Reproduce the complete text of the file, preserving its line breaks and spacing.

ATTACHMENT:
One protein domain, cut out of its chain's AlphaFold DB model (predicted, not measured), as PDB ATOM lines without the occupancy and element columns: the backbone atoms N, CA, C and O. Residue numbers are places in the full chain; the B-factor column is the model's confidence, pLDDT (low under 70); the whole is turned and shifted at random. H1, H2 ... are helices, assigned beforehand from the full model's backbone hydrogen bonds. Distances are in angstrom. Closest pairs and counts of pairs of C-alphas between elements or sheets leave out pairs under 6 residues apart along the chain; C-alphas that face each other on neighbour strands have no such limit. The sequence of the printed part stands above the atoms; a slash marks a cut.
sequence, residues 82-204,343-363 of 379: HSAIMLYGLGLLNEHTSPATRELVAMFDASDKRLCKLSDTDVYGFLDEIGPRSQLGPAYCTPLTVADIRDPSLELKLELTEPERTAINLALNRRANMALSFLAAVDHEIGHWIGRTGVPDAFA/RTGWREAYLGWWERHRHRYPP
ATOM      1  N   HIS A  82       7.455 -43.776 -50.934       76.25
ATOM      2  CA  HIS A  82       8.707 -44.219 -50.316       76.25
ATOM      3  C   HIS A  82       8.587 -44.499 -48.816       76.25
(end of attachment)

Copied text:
One protein domain, cut out of its chain's AlphaFold DB model (predicted, not measured), as PDB ATOM lines without the occupancy and element columns: the backbone atoms N, CA, C and O. Residue numbers are places in the full chain; the B-factor column is the model's confidence, pLDDT (low under 70); the whole is turned and shifted at random. H1, H2 ... are helices, assigned beforehand from the full model's backbone hydrogen bonds. Distances are in angstrom. Closest pairs and counts of pairs of C-alphas between elements or sheets leave out pairs under 6 residues apart along the chain; C-alphas that face each other on neighbour strands have no such limit. The sequence of the printed part stands above the atoms; a slash marks a cut.
sequence, residues 82-204,343-363 of 379: HSAIMLYGLGLLNEHTSPATRELVAMFDASDKRLCKLSDTDVYGFLDEIGPRSQLGPAYCTPLTVADIRDPSLELKLELTEPERTAINLALNRRANMALSFLAAVDHEIGHWIGRTGVPDAFA/RTGWREAYLGWWERHRHRYPP
ATOM      1  N   HIS A  82       7.455 -43.776 -50.934       76.25
ATOM      2  CA  HIS A  82       8.707 -44.219 -50.316       76.25
ATOM      3  C   HIS A  82       8.587 -44.499 -48.816       76.25